Econsult MD Keith Jefferis
Photo by: Martin Creamer
GABORONE (miningweekly.com) – Botswana’s diamond sector is not going to disappear but it is also not going to grow.
Increasingly, Botswana is a services driven economy, with the real growth coming from financial business services, hotels and restaurants and tourism, Econsult MD Keith Jefferis told the Botswana Resource Sector Conference on Monday.
The era of Botswana being a mining driven economy had ended and foreign direct investment (FDI) into Botswana had collapsed, falling to below 2% of gross domestic product (GDP) in the last couple of years from 6% and 7% a year in the early 2000s.
“This is pretty disastrous, because we really need FDI and we have an FDI problem,” Jefferis told the conference attended by Mining Weekly Online.
Some 20 000 people were entering the labour market each year, but only 2 000 jobs a year were being created, with capital-intensive mining doing little on the jobs front.
Although mining had declined, Jefferis was not negative on mining, citing it as having an important economic role to play going forward.
“But we have to be realistic about what’s going to bring to the economy. The future of mining is not going to be like the huge cash cow it was in the past. Mining is risky and risk means there will be successes and failures,” he said, pointing to mine closures in the last two years.
Diamonds exports, including aggregation, were still representing the overwhelming 74% of exports and the 20% unemployment rate was probably under recorded.
“Diamond sales have been very volatile,” Jefferis said of the ten diamond sights a year, which he described as being “very bad” in 2014/15, when Debswana was producing more diamonds than it could sell, despite the cutbacks in production.
However, recovery was good in 2016/17, with diamond mining, over the years, contributing of 30% to Botswana’s gross domestic product (GDP) on average.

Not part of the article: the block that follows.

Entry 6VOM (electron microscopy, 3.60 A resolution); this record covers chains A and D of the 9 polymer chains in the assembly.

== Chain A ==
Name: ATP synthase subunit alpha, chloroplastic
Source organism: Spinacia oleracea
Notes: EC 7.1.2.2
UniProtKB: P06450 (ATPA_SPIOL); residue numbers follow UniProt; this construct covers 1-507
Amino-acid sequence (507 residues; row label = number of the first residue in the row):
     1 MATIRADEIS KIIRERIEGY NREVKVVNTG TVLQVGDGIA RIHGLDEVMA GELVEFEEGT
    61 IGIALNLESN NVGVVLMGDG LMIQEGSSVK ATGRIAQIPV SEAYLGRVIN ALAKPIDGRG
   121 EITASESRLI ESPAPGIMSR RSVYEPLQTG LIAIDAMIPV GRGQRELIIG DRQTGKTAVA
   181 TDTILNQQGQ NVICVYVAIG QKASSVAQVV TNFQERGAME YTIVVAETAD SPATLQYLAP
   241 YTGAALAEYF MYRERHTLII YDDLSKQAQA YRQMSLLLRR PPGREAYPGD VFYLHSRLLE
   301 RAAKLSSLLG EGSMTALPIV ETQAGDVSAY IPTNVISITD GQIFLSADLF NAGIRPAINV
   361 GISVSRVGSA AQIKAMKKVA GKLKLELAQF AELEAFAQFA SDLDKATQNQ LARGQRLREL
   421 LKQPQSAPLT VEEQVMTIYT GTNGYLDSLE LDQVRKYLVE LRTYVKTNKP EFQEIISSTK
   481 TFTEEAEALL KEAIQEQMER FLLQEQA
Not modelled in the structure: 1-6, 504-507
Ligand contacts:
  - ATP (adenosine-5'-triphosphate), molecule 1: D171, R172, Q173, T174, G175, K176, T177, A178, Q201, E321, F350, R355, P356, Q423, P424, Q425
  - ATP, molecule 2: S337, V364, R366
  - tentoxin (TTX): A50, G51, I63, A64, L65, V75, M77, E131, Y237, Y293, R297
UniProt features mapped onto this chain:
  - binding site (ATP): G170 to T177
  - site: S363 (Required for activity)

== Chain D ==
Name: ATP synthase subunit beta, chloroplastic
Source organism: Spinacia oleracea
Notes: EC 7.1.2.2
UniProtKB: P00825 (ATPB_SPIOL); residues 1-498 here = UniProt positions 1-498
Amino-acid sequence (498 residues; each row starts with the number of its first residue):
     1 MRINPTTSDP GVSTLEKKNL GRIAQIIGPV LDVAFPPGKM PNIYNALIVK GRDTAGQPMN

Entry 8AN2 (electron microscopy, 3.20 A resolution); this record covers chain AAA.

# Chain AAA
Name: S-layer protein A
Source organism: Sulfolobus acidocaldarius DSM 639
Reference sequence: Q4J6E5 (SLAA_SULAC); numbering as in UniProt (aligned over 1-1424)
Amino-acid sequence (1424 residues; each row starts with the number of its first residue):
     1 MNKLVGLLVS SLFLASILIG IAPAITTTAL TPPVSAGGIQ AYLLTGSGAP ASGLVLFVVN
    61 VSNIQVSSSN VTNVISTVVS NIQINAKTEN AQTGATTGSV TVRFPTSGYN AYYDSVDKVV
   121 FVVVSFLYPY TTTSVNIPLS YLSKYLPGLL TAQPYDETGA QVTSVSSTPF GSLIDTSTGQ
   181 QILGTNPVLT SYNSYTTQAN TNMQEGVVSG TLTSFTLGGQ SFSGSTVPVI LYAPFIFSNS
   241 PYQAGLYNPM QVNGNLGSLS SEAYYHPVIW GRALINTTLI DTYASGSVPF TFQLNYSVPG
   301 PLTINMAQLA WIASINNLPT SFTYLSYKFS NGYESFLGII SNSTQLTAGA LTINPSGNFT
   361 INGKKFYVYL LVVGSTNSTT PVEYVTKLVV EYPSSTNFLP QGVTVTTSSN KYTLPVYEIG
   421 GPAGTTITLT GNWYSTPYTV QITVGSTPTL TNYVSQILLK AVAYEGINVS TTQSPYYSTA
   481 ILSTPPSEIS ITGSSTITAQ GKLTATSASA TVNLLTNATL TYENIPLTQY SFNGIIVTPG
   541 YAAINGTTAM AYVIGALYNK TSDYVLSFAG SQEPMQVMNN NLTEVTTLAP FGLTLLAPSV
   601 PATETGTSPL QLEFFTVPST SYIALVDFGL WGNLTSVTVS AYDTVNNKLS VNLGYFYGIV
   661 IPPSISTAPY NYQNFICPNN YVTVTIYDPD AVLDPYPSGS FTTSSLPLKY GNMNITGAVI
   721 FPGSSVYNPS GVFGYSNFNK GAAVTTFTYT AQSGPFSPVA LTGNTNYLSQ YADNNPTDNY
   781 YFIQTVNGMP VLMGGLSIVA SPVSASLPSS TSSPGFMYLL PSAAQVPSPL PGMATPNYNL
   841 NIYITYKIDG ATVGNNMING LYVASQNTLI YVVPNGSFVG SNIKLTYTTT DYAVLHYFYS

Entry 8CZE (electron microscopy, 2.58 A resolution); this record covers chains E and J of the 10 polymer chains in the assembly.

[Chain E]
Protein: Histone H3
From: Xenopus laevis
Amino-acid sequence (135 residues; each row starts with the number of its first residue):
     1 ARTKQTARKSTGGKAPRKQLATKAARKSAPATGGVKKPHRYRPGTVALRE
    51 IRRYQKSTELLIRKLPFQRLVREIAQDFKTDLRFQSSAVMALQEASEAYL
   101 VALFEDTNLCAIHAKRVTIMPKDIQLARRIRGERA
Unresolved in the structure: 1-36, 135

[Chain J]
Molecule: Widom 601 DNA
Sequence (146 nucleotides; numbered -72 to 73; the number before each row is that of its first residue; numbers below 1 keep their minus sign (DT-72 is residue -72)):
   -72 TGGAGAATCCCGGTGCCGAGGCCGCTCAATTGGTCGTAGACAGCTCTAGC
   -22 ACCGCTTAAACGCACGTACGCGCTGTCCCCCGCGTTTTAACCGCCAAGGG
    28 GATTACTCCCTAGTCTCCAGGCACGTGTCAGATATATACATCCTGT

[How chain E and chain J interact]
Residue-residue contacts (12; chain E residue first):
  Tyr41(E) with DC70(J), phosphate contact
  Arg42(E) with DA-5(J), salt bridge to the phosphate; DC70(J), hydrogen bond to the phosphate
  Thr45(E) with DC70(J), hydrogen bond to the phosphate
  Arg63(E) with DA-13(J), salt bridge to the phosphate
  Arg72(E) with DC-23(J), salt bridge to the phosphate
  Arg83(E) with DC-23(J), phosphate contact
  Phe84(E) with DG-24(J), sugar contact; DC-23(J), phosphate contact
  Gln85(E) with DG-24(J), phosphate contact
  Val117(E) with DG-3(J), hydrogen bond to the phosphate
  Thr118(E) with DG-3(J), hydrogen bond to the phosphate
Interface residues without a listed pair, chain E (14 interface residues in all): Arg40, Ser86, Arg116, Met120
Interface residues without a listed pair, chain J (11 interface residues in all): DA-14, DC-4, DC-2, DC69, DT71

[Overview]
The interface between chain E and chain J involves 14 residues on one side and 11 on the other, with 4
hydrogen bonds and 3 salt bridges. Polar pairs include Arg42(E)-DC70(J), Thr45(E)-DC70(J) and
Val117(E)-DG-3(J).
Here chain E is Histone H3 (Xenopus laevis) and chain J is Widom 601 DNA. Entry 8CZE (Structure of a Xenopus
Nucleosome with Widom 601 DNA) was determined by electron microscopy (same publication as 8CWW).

Jefferis made the point that exports were far less diversified and over a 25-year period, exports had hardly diversified at all and were still diamond dependent to an extent of 66% last year.
Botswana also exports copper, nickel, gold, soda ash and beef, but in significantly lesser volume than diamonds, which has major implications in an ex growth scenario.
“Even if we produce 25-million carats a year forever, the growth rate is zero, and at best we’ll plateau, and the diamond industry will not contribute to economic growth on that basis,” the former deputy governor of the Bank of Botswana reported.
Since 1990, Botswana’s growth has been slowing to around an average real GDP growth of 4% a year and, with the population growth at around 2% a year, it would take 35 years to double per capita income.
GDP per capita is currently at $7 000 mark.
Going forward, the country needed large infrastructure investments, including in railways and ports.
If coal bed methane’s (CBM's) future was going to be realised, transmission would be required, and for mining to go ahead, additional water infrastructure would be essential.
Financing of infrastructure would have to be a combination of private sector and public sector inputs.
Beneficiation had been moderately successful in the diamond sector, with cutting and polishing being for less successful than going downstream in diamond sorting, aggregating and trading.
Coal beneficiation was on the agenda, mainly through power generation, with CBM also earmarked to fuel power generation.
The attempt to produce glass from soda ash had been a disaster.
There was one policy commitment to produce less carbon dioxide and another to build more coal-fired power stations, which were in conflict.
On a more practical level, the biggest obstacle to obtaining private sector finances was the government’s struggle to come up with power purchase agreements.